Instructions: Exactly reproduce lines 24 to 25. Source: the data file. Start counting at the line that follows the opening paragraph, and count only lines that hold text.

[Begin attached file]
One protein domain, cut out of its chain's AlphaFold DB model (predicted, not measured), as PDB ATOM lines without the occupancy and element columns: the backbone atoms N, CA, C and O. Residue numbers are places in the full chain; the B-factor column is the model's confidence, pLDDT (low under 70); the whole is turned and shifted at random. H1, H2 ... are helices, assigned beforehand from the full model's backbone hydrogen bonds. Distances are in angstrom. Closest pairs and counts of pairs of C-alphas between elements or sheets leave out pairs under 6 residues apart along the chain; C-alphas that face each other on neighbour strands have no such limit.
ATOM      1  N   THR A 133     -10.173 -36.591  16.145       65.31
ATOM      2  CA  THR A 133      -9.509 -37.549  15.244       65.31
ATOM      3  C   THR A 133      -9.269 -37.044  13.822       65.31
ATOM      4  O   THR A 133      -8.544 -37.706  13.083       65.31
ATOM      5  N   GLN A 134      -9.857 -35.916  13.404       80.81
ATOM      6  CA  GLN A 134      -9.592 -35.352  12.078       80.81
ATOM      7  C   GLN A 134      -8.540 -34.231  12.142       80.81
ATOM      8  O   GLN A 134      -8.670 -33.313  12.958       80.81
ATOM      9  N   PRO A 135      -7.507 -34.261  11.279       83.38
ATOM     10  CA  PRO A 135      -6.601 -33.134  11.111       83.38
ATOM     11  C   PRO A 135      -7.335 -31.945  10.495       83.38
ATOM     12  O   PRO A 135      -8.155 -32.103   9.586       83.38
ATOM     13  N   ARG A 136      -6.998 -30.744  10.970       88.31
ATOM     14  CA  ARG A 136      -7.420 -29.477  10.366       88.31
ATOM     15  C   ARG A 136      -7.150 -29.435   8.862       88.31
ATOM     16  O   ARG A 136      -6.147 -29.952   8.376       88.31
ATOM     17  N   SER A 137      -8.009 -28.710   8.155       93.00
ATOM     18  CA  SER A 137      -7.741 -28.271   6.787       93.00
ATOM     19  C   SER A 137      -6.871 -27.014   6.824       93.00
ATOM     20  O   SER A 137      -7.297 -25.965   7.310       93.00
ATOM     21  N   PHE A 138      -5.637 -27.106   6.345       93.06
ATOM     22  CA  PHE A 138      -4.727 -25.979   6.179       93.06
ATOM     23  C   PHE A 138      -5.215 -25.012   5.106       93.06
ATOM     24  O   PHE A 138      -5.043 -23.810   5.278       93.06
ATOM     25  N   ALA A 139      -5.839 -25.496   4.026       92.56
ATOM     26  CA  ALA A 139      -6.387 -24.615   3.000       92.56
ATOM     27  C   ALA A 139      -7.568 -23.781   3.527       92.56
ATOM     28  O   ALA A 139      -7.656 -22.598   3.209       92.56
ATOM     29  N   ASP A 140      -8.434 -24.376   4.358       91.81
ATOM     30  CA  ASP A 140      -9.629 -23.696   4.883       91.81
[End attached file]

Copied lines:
ATOM     24  O   PHE A 138      -5.043 -23.810   5.278       93.06
ATOM     25  N   ALA A 139      -5.839 -25.496   4.026       92.56